4. Ceathar

As I neared the castle walls I sat to enjoy a Hamlet moment, I was joined momentarily by a hedgehog. It crept slowly out of view as I admired the bigger picture.

5. Cúig

Very impressed I was by the many secluded nooks. This one would be ideal for a picnic or romantic moments. I had neither of these but I did sit to take stock of life.

6. Sé

Voila! Here’s the back entrance, the coffee-and-apple-pie café and the newly-established art exhibition gallery. The café was very tempting but the gallery was closed. I saw someone looking down on me from a window, so I assumed an interested gaze at a tree down to my right and pointed the camera away. Later, my thoughts turned to Rapunzel.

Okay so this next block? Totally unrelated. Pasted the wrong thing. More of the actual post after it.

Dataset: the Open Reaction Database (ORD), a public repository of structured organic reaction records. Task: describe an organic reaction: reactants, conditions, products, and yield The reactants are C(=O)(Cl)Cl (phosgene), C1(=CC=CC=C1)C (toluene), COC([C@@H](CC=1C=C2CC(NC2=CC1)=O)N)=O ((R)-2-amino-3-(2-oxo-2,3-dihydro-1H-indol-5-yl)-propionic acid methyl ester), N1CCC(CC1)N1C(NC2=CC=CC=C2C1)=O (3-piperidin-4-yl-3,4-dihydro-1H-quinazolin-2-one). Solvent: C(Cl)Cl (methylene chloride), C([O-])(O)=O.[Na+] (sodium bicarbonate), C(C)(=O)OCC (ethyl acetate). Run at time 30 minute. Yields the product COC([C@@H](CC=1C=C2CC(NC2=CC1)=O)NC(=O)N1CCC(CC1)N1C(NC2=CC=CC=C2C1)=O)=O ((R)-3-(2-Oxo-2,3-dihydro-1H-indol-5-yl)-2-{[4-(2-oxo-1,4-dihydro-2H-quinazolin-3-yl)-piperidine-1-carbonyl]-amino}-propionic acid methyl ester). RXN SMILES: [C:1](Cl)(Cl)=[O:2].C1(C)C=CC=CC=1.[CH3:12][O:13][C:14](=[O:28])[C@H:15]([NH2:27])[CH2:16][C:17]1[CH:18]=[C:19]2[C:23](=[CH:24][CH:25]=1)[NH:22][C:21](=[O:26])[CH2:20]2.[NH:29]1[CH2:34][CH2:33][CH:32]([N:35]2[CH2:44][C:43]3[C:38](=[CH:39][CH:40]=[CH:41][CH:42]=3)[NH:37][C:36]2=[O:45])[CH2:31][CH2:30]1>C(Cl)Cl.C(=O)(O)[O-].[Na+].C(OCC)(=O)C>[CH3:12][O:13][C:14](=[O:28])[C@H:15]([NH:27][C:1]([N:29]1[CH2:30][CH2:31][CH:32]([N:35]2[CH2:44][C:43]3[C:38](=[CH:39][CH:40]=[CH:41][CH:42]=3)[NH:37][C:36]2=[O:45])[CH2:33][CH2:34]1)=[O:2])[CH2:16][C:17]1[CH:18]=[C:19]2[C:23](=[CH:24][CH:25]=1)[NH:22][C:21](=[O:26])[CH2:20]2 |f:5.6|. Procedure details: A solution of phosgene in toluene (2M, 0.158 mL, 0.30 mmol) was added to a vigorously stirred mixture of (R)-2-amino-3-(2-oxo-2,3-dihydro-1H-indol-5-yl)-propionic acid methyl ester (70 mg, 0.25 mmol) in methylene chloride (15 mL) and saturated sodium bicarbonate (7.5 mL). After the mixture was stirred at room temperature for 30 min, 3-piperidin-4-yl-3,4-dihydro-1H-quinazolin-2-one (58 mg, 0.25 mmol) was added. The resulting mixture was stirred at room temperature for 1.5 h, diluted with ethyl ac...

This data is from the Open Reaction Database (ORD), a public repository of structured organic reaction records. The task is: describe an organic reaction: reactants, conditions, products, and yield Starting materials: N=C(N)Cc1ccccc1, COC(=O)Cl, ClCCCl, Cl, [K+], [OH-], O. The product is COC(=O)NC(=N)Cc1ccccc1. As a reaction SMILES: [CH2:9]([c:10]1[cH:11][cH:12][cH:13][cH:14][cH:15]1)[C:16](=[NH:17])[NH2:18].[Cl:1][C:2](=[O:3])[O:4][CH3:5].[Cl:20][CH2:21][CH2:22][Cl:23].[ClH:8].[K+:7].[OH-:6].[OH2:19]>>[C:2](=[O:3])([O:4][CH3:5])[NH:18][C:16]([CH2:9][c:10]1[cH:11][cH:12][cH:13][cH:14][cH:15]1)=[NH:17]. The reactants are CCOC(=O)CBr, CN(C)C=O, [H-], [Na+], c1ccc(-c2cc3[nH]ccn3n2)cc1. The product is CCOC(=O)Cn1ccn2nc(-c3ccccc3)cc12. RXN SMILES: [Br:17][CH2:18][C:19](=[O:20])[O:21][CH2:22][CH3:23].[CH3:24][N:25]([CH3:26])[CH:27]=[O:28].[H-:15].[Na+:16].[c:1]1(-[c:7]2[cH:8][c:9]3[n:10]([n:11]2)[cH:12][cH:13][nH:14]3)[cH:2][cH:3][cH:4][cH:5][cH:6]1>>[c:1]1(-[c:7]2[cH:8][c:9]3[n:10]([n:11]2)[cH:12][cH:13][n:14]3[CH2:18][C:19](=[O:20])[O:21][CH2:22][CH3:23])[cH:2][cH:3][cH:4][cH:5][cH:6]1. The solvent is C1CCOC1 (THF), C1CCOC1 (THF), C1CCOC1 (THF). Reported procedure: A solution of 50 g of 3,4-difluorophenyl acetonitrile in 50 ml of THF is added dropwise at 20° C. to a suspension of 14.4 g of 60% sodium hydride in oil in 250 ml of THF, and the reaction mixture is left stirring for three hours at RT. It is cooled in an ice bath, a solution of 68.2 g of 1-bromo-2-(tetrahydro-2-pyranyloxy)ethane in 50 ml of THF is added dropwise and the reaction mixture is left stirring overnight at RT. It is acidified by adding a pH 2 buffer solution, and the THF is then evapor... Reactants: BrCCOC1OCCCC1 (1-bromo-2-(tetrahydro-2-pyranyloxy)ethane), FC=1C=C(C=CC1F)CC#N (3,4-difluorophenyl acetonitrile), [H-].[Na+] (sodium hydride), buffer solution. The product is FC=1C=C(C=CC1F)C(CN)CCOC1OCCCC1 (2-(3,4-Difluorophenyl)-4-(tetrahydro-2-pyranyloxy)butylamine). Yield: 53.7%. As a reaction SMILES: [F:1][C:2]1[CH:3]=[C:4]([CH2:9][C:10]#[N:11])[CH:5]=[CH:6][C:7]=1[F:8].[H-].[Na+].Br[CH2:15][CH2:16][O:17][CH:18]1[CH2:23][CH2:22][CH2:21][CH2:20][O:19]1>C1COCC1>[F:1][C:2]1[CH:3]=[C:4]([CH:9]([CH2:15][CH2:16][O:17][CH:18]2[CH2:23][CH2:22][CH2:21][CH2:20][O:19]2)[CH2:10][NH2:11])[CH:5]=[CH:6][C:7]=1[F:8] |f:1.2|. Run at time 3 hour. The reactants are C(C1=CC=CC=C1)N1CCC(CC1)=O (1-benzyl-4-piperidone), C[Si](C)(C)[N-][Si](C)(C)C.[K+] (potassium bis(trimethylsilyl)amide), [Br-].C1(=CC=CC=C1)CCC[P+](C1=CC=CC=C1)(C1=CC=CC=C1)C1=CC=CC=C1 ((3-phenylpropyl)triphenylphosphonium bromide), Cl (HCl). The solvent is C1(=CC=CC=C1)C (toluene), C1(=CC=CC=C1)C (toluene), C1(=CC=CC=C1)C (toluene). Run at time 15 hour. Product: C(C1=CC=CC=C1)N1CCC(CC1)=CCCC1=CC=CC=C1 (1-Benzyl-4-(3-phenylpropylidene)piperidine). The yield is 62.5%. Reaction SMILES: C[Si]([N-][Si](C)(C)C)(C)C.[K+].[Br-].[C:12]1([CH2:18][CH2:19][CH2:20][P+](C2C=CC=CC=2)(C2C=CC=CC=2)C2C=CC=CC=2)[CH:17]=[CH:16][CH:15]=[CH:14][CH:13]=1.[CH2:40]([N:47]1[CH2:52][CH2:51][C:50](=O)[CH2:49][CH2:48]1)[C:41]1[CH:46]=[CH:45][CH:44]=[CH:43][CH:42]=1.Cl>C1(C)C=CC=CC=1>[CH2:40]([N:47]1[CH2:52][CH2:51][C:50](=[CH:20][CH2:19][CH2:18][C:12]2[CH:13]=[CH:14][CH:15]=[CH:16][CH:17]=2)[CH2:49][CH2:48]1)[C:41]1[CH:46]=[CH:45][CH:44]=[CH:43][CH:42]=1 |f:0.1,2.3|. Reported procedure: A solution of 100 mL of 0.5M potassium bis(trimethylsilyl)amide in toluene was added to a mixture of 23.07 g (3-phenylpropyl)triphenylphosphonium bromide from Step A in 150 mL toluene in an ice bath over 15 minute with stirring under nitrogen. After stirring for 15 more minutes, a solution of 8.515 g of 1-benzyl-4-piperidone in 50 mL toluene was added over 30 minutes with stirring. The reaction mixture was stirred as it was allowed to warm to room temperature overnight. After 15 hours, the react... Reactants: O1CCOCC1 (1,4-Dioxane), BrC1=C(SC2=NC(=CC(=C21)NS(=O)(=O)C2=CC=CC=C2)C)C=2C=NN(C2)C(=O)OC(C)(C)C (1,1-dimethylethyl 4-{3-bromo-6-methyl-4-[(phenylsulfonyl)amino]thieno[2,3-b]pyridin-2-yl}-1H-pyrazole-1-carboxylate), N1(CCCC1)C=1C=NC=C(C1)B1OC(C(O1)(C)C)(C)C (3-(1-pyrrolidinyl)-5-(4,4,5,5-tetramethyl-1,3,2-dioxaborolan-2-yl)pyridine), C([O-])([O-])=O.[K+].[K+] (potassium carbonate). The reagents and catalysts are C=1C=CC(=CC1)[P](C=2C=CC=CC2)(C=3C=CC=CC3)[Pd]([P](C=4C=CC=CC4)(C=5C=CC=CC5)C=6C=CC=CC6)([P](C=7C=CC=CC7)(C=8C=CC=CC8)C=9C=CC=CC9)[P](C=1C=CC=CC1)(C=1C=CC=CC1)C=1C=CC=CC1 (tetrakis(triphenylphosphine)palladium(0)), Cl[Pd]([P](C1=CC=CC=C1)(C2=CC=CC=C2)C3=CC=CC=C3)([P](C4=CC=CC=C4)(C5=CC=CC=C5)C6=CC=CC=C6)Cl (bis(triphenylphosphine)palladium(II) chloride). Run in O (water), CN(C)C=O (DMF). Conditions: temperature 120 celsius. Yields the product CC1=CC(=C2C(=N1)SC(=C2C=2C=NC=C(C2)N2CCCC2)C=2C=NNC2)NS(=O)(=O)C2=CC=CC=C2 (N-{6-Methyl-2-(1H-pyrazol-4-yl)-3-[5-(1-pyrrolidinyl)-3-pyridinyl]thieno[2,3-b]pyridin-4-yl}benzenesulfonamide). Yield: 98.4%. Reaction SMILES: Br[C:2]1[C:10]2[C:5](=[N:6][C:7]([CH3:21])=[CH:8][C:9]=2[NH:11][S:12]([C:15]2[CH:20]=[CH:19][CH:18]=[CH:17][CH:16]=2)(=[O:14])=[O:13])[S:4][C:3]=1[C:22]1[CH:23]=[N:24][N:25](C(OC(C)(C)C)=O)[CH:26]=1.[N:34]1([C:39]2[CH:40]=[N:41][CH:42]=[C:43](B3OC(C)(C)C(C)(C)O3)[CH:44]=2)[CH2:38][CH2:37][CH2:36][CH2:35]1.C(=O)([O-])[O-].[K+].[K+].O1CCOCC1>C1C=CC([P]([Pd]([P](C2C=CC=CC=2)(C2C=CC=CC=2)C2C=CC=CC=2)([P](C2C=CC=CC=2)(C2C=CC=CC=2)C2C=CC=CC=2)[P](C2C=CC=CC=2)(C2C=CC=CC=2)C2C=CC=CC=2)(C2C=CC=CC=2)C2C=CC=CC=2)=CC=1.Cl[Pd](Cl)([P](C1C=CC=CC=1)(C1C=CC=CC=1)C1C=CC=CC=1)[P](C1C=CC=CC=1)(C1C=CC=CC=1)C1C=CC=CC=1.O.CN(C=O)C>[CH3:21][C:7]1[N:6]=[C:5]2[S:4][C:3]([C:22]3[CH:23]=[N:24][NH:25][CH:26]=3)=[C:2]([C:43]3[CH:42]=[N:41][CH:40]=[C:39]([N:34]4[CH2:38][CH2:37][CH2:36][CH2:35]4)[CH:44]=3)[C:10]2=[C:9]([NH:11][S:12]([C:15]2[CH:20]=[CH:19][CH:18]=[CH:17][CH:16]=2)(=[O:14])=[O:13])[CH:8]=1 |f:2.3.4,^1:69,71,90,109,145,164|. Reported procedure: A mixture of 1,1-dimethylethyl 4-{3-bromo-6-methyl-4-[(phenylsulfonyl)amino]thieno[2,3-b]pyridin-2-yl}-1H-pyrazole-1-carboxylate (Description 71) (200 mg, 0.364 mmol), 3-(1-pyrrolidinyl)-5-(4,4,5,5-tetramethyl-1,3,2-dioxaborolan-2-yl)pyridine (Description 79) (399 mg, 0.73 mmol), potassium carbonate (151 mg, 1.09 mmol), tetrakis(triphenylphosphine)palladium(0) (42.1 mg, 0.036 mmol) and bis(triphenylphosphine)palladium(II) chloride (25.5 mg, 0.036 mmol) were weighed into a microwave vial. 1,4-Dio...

One for the road…

The back lawn is spirit-level level, but as I photographed part of the castle from the approaching bank, I needed to shift my weight to my right foot cos. Accordingly, the building is leaning. The builders of banks and castles could not have known at the time that this would cause first-world issues. An image of the Rapunzel in Pisa lingered with me.

That’s my short account of my first visit to these majestic gardens. I enjoyed it so much that I will save up for a season ticket. The gardens will open again in March next year, all being well with the world, so I will have some time to save slowly.

Further Study & Giddinesss

I did mention giddiness at the outset. In fact, it persisted until Wednesday, by which time I had produced a few fun items… photo edits, a tongue-in-cheek article and seven tweets. I’m told I’d do Twitter a great service by not bothering.

Just shocking! Read about it HERE.

Wouldn’t you just love to visit many other majestic gardens or castles from around the World? England, America, Canada, Australia and New Zealand are well represented on the Six-on-Saturday thingymebob created by The Propagator.